There was a story circulating this week about Alex Meyer's off-season occupation.  As a former substitute teacher, I salute this young man because subbing is not an easy job. The real winners are Meyer's students.  I've subbed many times and kids are usually stoked to simply have a sub.  However, when the sub is someone "famous" I can imagine extra excitement.  The kids used to love to ask me about my job at the nut and bolt shot, I can only imagine how excited they would be to ask Meyer about his career.  Plus, Meyer is really tall and kids like that.

6.  Alex Presley

With Darin Mastroianni outrighted off of the 40-man roster, Presley has to feel pretty secure with his MLB job.  Presley is the favorite to start the 2014 season in center and he could hold down the job for the season if he plays well.  Personally, I'd like to see Aaron Hicks start 2014 with the job, but almost everyone else prefers that he is forced to retire from baseball and disappear forever.  Even if Hicks defies the odds and wins the starting center field job, Presley will have a roster spot as the fourth outfielder.  It's all pretty win-win for Presley.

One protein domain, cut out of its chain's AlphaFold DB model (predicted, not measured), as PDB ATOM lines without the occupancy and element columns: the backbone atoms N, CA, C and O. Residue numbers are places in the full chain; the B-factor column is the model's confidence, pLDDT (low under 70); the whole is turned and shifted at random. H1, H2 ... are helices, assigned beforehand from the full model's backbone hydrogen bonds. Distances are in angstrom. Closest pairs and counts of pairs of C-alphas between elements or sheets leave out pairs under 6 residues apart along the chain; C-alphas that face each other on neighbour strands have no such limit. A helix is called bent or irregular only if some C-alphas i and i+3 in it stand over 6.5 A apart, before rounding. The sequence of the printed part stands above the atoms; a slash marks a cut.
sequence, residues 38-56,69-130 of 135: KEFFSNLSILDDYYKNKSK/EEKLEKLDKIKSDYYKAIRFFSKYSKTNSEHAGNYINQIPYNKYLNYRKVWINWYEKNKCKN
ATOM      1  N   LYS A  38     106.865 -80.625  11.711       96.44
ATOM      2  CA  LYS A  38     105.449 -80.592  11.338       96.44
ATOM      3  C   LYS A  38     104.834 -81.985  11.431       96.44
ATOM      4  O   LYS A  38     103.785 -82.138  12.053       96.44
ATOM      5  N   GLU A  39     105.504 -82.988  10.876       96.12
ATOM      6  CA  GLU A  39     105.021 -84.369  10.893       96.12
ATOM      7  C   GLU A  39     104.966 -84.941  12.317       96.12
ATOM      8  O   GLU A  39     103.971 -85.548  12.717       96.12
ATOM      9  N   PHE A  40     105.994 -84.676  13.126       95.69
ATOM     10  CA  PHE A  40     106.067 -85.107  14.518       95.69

5.  An Article from Twinkie Town

I really enjoyed this article from Andrew Bryz-Gornia:  Radar Mapping the Five Tools.  Basically, he used stats and math to create some cool radar maps that show how 12 different Twins players stack up in the "five tool" categories.  I'll let you read his methods and findings, but I wanted to call attention to the article, in case anyone missed it.

4.  "The Eddie 400"

I'm starting a new campaign for 2014!  I even created a dope logo:

Basically, I'm intrigued with Eduardo Escobar and I would like to assume that at least one person calls him "Eddie."  So, my campaign aims to get Escobar 400 at-bats this season.  Basically, I want to see what he can do with some playing time.  He hasn't gotten consistent MLB playing time in his career.  He's two years younger than Pedro Florimon and a very similar player.  He might be better offensively too.  Plus, he could play third when the Twins face a tough righty and want to save Trevor Plouffe three strikeouts.  If nothing else, the Twins' defense would be great with Escobar on the field.  He might not be worth it, but why not find out?  The Eddie 400; get used to hearing about it from me.

In fact, you can support The Eddie 400.  Copy the image above and make it your Twitter avatar, add it to your blog, or go lo-fi and print it out and cover the windows of your car with it.  Together, we can get Eduardo Escobar 400 at-bats.